Space Engineering - Thermal design handbook - Part 13: Fluid Loops
Raumfahrttechnik - Handbuch für thermisches Design - Teil 13: Fluidschleifen

Ingénierie spatiale - Manuel de conception thermique - Partie 13: Boucles fluides

Ta slovenski standard je istoveten z: FprCEN/CLC/TR 17603-31-13
ICS:
49.140 Vesoljski sistemi in operacije Space systems and
operations
kSIST-TP FprCEN/CLC/TR 17603-31- en,fr,de
13:2021

2003-01.Slovenski inštitut za standardizacijo. Razmnoževanje celote ali delov tega standarda ni dovoljeno.

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kSIST-TP FprCEN/CLC/TR 17603-31-13:2021
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kSIST-TP FprCEN/CLC/TR 17603-31-13:2021
TECHNICAL REPORT
FINAL DRAFT
FprCEN/CLC/TR 17603-
RAPPORT TECHNIQUE
31-13
TECHNISCHER BERICHT
March 2021
ICS 49.140
English version
Space Engineering - Thermal design handbook - Part 13:
Fluid Loops

Ingénierie spatiale - Manuel de conception thermique - Raumfahrttechnik - Handbuch für thermisches Design -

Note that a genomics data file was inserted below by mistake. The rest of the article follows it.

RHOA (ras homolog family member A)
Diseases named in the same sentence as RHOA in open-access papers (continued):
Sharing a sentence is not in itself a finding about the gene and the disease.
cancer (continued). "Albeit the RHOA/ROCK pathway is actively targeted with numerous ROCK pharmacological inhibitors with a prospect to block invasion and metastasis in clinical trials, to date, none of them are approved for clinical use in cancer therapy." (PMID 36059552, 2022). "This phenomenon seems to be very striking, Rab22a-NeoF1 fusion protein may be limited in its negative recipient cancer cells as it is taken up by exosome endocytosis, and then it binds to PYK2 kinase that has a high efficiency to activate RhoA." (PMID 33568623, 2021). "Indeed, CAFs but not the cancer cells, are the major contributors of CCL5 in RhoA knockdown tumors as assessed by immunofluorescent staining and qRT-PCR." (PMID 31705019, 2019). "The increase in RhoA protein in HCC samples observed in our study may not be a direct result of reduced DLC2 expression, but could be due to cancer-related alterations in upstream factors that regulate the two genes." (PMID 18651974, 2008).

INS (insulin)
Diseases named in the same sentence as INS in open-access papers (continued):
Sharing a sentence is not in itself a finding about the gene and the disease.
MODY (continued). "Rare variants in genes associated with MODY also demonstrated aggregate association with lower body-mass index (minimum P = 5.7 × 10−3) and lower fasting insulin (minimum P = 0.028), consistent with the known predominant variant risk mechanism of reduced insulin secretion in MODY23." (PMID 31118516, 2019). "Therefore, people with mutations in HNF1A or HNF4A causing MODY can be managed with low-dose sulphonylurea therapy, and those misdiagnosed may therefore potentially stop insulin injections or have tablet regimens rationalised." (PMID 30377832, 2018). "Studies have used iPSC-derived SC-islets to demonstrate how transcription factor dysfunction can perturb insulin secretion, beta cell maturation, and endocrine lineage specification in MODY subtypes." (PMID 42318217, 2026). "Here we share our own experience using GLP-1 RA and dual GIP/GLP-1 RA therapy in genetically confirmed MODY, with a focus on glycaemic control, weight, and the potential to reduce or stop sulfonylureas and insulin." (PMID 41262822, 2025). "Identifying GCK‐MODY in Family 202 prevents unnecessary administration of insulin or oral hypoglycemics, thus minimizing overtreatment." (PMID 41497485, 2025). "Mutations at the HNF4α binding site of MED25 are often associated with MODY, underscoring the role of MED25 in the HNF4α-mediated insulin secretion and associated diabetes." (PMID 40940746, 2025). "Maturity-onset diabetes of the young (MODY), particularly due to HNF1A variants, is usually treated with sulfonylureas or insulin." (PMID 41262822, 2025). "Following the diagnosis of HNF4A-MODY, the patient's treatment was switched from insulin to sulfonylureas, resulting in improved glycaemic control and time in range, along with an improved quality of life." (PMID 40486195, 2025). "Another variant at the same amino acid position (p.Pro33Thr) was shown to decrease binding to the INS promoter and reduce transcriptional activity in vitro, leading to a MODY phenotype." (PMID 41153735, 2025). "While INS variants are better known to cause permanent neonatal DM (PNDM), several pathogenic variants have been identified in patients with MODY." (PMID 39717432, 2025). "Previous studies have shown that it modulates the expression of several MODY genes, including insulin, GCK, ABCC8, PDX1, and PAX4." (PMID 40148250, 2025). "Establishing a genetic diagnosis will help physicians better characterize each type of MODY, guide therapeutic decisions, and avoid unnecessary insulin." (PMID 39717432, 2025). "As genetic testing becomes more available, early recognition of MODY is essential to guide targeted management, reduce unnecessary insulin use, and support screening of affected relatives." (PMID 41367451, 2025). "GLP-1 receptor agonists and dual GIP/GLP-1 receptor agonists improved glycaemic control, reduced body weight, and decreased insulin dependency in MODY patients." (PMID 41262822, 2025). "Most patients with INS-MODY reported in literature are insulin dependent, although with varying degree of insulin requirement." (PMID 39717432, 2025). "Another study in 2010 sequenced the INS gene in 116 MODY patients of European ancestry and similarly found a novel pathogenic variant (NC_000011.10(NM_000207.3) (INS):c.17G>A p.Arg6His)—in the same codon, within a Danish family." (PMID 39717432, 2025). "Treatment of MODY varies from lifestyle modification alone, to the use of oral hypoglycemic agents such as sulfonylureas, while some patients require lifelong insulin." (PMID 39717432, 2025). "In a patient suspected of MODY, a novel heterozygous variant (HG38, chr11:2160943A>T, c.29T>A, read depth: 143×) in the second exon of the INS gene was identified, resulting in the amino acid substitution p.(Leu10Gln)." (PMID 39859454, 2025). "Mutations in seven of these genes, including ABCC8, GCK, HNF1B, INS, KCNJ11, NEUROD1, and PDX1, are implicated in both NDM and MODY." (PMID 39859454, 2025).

Partie 13: Boucles fluides Teil 13: Fluidschleifen

This draft Technical Report is submitted to CEN members for Vote. It has been drawn up by the Technical Committee

CEN/CLC/JTC 5.

CEN and CENELEC members are the national standards bodies and national electrotechnical committees of Austria, Belgium,

Bulgaria, Croatia, Cyprus, Czech Republic, Denmark, Estonia, Finland, France, Germany, Greece, Hungary, Iceland, Ireland, Italy,

Latvia, Lithuania, Luxembourg, Malta, Netherlands, Norway, Poland, Portugal, Republic of North Macedonia, Romania, Serbia,

Slovakia, Slovenia, Spain, Sweden, Switzerland, Turkey and United Kingdom.

Recipients of this draft are invited to submit, with their comments, notification of any relevant patent rights of which they are

aware and to provide supporting documentation.

Warning : This document is not a Technical Report. It is distributed for review and comments. It is subject to change without

notice and shall not be referred to as a Technical Report.
CEN-CENELEC Management Centre:
Rue de la Science 23, B-1040 Brussels

© 2021 CEN/CENELEC All rights of exploitation in any form and by any means Ref. No. FprCEN/CLC/TR 17603-31-13:2021 E

reserved worldwide for CEN national Members and for
CENELEC Members.
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kSIST-TP FprCEN/CLC/TR 17603-31-13:2021
FprCEN/CLC/TR 17603-31-13:2021 (E)
Table of contents

European Foreword ................................................................................................. 29

1 Scope ..................................................................................................................... 30